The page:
Science: Spaceman's Rat-a-Taf-Tat

When the first human rides into space and reaches 80 miles up, he will hear alarming sounds: the sharp pings of cosmic dust particles hitting the skin of his capsule. Harvard Astronomer Professor Fred L. Whipple last week told an Air Force space conference at San Antonio that the earth is surrounded by a shallow but unexpectedly dense cloud of dust that can be detected only by the noise that it makes when it hits space vehicles equipped with listening devices.

The particles, said Whipple. are extremely small, averaging 300 billion to the ounce. They are thickest 80 miles up. Farther out...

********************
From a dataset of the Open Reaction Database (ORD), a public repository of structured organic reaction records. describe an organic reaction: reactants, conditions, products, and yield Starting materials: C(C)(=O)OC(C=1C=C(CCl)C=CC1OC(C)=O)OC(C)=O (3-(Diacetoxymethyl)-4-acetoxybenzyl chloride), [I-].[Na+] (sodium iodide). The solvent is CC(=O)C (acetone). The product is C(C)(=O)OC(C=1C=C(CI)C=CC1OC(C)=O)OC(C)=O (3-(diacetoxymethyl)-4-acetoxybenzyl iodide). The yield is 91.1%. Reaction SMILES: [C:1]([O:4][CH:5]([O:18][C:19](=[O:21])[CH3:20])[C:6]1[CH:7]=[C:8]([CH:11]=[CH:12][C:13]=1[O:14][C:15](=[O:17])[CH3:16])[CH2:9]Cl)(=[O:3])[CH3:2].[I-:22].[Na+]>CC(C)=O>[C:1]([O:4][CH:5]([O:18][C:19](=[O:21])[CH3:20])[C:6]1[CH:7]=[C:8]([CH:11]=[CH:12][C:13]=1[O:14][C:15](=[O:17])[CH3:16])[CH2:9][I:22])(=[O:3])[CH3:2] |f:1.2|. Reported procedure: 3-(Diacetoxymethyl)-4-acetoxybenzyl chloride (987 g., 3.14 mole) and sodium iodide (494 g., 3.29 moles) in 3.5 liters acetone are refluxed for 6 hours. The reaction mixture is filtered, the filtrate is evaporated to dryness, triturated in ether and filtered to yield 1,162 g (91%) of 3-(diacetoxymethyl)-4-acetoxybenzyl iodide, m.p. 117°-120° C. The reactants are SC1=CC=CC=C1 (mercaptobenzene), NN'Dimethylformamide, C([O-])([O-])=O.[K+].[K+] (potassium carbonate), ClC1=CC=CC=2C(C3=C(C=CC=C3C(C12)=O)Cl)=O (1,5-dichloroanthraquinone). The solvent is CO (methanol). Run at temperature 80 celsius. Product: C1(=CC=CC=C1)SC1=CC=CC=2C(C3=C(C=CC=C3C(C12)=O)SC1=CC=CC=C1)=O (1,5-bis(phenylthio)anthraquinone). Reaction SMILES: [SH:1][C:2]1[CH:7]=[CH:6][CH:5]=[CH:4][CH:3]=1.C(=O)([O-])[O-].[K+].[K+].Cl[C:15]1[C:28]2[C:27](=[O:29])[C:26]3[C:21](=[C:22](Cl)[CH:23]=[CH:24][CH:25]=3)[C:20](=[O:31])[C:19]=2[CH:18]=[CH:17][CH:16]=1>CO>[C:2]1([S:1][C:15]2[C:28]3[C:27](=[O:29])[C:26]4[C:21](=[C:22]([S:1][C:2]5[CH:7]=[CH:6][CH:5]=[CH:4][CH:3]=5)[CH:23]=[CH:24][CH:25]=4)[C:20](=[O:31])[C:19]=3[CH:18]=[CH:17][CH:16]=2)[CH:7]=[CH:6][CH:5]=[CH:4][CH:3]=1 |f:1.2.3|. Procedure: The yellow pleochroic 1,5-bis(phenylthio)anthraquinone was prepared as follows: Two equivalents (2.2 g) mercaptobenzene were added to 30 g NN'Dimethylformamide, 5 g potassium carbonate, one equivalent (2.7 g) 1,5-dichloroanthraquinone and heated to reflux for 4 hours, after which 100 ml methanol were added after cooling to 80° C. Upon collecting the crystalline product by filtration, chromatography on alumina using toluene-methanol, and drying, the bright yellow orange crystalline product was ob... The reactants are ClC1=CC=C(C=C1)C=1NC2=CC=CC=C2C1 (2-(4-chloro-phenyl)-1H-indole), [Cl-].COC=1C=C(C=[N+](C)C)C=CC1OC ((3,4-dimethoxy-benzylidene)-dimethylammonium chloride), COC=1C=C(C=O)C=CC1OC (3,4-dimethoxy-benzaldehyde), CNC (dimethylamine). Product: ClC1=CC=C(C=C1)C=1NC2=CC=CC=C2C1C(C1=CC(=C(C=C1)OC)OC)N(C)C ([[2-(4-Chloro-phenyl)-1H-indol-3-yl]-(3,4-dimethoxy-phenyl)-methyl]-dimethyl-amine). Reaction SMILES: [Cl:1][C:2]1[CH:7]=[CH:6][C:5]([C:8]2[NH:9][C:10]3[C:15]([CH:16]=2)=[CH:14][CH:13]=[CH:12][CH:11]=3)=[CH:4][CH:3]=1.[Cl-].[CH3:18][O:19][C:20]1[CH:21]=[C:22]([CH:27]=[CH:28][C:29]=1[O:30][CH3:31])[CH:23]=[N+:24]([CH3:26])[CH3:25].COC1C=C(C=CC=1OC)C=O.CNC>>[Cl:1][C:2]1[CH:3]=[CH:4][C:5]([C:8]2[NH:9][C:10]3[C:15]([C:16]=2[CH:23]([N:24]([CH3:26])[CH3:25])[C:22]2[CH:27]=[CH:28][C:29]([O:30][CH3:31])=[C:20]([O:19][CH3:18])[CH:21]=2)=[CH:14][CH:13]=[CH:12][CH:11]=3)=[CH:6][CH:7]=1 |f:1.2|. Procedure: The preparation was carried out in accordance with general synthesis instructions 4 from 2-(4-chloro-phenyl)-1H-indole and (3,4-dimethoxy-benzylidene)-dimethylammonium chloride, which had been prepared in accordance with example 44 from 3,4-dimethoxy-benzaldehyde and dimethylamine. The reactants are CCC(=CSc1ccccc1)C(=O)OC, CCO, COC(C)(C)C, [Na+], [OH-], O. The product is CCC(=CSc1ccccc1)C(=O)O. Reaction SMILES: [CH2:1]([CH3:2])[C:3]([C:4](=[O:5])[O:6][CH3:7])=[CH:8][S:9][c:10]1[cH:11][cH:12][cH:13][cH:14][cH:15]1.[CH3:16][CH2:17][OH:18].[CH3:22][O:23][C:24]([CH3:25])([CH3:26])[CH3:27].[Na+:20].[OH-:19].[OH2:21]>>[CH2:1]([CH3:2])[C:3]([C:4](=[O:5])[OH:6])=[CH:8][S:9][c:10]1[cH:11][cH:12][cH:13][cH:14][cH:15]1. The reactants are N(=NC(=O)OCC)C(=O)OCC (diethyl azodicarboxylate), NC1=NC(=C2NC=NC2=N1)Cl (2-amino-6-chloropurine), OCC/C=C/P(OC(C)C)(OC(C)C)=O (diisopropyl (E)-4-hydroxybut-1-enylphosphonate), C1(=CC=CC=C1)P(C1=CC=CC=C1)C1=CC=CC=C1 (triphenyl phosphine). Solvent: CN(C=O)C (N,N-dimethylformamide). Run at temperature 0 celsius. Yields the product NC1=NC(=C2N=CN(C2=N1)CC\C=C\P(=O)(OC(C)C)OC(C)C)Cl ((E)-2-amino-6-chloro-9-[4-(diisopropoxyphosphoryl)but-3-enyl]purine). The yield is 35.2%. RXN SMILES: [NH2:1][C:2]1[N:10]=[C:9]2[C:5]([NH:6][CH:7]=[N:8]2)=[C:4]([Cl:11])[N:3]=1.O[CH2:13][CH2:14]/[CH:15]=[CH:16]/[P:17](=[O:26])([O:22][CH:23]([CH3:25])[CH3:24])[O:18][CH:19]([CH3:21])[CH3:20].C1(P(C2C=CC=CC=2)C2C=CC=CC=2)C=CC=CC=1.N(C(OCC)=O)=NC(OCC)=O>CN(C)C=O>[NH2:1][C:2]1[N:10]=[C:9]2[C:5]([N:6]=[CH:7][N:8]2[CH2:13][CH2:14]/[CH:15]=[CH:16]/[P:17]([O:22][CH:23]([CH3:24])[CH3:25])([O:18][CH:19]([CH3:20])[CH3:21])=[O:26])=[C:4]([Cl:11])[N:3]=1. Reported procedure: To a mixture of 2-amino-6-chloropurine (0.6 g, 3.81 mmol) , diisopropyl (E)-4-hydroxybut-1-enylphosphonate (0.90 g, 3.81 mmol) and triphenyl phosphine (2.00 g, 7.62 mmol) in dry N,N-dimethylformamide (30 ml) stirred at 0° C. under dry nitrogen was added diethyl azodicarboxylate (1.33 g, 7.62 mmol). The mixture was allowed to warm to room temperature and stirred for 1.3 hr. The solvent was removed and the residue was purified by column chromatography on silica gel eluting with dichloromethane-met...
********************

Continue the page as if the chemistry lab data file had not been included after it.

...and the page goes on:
Want the full story?

Subscribe Now

Subscribe
Subscribe

Get TIME the way you want it

  • One Week Digital Pass — $4.99
  • Monthly Pay-As-You-Go DIGITAL ACCESS$2.99
  • One Year ALL ACCESSJust $30!   Best Deal!
    Print Magazine + Digital Edition + Subscriber-only Content on TIME.com

Learn more about the benefits of being a TIME subscriber

If you are already a subscriber sign up — registration is free!